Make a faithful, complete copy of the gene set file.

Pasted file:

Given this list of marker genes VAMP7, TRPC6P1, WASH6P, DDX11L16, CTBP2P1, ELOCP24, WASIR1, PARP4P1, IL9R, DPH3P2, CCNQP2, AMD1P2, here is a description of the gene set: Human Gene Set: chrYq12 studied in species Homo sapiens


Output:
Given this list of marker genes VAMP7, TRPC6P1, WASH6P, DDX11L16, CTBP2P1, ELOCP24, WASIR1, PARP4P1, IL9R, DPH3P2, CCNQP2, AMD1P2, here is a description of the gene set: Human Gene Set: chrYq12 studied in species Homo sapiens